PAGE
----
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As we begin the second half of the season, it is important to remember the vitality of FAAB bidding during the stretch run. Free agency becomes crucial with only a couple months left in the fantasy season, trade deadlines approaching, and budgets dwindling. If you keep up with the FAAB Five every week, I should be saving you cash on names like Nick Pivetta, Max MuncyRoss Stripling, and others providing consistent value above other waiver names.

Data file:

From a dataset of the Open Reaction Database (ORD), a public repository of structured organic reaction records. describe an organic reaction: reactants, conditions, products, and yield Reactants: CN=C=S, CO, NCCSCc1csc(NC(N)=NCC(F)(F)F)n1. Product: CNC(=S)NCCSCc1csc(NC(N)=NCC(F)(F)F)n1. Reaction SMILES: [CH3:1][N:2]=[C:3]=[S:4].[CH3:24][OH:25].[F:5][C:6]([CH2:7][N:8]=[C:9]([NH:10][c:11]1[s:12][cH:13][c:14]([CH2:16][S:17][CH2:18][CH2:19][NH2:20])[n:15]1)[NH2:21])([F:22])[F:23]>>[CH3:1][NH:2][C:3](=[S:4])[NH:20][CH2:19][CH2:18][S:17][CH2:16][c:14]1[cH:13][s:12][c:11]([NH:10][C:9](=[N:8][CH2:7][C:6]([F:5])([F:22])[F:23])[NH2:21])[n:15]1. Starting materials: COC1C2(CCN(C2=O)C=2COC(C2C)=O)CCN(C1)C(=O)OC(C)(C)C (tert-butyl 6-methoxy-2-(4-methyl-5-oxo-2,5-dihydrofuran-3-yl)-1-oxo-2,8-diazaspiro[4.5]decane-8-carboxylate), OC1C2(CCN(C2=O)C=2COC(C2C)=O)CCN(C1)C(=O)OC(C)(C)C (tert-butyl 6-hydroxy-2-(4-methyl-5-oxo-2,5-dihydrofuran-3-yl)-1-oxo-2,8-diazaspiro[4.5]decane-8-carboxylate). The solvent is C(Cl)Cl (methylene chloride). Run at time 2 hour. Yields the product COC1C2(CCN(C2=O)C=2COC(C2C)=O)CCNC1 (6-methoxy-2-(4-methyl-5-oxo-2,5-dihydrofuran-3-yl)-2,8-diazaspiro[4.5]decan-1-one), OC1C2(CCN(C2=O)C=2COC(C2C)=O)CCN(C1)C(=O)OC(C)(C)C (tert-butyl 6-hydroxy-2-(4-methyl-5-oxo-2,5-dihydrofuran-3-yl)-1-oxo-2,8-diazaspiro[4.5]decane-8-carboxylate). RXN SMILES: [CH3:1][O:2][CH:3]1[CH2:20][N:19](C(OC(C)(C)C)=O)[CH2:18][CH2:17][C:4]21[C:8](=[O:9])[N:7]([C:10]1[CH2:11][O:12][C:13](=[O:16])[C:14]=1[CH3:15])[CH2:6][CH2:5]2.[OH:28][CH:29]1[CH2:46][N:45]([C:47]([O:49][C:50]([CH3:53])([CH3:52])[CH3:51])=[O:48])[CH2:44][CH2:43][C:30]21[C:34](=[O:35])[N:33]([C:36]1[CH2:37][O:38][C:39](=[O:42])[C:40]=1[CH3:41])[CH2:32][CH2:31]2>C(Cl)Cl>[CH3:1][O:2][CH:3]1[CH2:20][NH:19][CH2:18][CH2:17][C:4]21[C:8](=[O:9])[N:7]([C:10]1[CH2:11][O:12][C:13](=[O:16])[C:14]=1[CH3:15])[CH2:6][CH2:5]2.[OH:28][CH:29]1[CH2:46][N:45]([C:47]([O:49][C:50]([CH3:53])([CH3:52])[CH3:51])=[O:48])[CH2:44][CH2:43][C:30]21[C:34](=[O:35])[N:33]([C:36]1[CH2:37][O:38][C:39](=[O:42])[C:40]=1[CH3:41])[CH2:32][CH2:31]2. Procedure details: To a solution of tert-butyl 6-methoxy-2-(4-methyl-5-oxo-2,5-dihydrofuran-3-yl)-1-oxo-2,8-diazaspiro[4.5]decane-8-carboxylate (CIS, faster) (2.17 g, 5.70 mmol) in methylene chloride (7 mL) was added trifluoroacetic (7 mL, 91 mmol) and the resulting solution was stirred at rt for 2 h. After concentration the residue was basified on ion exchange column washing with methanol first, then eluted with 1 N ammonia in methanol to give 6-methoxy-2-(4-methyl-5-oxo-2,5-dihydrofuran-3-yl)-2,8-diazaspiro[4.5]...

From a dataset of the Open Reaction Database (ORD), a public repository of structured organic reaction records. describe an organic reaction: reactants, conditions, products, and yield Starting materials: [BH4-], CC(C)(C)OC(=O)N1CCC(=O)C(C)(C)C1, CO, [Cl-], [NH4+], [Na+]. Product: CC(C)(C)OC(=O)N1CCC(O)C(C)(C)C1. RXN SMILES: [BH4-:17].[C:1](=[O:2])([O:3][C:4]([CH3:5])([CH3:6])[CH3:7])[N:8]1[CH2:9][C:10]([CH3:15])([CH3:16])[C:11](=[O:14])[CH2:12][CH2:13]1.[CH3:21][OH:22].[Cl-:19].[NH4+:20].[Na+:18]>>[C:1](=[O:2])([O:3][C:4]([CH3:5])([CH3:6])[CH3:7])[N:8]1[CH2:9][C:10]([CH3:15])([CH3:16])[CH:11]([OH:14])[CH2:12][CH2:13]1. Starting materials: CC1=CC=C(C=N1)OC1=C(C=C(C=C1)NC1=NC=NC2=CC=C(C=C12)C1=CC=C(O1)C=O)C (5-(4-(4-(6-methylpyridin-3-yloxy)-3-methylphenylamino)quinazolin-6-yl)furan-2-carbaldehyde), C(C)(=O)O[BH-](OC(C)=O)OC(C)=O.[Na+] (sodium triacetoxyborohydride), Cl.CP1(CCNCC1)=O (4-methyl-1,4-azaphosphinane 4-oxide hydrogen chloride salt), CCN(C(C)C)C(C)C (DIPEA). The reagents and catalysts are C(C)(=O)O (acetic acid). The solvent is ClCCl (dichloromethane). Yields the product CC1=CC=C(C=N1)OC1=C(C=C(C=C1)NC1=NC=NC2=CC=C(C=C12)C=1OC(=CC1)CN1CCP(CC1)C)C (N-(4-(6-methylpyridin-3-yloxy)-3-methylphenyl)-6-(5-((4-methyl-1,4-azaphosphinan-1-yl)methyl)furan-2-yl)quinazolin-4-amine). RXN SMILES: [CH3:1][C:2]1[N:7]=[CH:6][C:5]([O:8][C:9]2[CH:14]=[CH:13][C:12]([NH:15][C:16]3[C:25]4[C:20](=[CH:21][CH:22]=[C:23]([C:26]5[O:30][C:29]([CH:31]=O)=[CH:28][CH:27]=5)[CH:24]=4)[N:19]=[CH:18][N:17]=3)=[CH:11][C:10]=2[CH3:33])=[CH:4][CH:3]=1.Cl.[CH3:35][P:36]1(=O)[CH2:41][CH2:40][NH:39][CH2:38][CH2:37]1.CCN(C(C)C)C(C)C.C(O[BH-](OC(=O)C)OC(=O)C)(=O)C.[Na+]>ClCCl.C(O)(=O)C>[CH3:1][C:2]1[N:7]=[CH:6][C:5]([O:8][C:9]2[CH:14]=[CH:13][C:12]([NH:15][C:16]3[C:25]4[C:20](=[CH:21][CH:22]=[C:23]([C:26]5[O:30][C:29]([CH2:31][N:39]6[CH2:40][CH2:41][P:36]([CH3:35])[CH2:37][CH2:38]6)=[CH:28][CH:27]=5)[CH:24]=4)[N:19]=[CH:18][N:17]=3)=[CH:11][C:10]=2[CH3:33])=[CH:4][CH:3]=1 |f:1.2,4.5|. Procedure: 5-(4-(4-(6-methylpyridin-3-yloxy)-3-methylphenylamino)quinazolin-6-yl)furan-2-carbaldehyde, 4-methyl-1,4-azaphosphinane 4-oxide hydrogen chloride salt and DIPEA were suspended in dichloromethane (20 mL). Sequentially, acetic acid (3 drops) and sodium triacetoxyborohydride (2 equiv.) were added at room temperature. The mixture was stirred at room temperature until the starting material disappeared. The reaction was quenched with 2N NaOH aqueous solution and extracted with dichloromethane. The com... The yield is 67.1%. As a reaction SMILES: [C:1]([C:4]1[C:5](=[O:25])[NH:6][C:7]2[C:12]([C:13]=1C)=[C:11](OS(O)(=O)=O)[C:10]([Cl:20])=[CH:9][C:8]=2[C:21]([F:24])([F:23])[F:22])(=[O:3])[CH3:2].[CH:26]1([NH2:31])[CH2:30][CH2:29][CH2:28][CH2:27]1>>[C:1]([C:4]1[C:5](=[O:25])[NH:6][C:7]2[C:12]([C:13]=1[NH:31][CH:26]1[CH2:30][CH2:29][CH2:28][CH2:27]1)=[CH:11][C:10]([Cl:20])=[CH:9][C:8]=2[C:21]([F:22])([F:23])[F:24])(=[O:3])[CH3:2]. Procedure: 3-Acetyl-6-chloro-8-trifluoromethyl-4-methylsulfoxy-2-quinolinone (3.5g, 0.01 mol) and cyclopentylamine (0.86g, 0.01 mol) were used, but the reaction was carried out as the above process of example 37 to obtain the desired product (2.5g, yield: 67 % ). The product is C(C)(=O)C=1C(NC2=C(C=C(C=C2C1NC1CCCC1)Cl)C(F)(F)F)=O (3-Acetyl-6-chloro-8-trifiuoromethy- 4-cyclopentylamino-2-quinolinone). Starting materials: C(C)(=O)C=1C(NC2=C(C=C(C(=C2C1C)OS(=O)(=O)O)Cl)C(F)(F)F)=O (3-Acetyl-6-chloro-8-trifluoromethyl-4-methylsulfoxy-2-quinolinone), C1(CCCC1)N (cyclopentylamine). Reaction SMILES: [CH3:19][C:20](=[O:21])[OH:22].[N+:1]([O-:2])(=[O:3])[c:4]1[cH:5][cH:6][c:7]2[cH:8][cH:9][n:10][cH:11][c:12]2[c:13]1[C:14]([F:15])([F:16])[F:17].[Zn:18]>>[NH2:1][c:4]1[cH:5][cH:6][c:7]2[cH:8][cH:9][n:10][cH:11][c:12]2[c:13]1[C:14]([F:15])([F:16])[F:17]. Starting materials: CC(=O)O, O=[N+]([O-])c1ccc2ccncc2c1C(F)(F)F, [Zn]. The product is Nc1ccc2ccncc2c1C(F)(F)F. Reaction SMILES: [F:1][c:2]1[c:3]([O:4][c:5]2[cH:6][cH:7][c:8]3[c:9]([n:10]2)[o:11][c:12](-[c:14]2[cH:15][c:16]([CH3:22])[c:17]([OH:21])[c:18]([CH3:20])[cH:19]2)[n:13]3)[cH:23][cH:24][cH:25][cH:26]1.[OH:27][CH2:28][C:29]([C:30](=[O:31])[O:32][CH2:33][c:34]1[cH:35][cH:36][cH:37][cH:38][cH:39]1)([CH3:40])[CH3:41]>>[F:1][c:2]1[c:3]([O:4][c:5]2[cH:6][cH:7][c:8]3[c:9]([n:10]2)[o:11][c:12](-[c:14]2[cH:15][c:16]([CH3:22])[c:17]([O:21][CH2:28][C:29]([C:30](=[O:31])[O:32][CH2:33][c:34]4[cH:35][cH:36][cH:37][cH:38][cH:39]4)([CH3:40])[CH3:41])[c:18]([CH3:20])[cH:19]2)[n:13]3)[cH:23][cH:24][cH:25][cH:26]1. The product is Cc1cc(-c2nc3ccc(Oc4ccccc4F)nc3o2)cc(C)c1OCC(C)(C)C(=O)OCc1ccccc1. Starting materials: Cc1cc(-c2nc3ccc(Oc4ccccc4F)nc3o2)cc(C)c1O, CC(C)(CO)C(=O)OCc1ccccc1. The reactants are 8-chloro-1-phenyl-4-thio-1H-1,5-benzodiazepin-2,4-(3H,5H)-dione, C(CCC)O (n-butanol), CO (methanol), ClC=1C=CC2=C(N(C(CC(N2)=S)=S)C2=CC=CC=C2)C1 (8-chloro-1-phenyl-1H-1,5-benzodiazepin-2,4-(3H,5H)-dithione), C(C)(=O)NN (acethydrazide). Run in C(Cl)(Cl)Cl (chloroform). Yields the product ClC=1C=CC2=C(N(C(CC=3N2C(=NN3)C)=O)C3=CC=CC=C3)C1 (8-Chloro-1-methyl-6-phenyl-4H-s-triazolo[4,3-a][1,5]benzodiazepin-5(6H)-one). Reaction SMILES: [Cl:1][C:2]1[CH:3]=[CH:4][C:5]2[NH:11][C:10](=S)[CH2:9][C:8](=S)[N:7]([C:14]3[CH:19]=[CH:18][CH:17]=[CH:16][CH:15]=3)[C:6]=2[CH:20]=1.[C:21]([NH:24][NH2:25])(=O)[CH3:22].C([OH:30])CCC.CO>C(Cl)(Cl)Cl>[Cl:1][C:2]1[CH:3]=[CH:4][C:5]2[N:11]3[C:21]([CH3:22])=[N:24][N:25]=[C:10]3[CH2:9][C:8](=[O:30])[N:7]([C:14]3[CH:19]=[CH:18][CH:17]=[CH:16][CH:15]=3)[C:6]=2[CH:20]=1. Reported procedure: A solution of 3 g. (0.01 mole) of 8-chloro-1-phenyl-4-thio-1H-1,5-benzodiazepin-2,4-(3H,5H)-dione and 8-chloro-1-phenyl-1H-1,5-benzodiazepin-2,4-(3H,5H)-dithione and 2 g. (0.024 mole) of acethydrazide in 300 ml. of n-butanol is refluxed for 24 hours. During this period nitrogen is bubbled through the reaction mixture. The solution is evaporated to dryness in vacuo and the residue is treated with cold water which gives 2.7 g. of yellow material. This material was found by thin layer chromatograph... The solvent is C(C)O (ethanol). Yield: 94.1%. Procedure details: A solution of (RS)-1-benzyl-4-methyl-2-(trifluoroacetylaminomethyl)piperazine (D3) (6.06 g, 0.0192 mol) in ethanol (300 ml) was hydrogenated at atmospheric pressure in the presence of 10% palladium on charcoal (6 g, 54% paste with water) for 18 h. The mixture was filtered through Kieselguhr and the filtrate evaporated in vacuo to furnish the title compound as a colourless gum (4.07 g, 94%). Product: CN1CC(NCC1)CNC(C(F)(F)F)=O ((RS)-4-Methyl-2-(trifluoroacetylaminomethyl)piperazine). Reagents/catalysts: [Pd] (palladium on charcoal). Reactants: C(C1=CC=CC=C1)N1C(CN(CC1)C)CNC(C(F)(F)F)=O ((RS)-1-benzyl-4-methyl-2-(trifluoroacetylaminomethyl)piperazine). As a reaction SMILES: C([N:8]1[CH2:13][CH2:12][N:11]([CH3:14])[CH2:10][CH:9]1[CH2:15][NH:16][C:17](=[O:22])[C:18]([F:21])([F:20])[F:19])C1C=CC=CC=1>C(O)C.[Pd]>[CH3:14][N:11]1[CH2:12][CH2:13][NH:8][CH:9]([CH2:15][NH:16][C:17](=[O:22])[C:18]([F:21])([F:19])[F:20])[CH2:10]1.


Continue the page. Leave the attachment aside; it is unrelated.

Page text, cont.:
Another tricky part with late-season FAAB is navigating a lackluster list of players. At this point in your league, teams are most likely stashing the best prospects (or they’re hurt: R.I.P. Tatis Jr’s Thumb), and most players that will contribute significant value, like Jesus Aguilar, are already in the loving gaze of another owner’s eyes. I will continue to scour the depths of the waivers each week to provide the names I find most value possible, giving people ample amount of money to use throughout the Dog Days of Summer.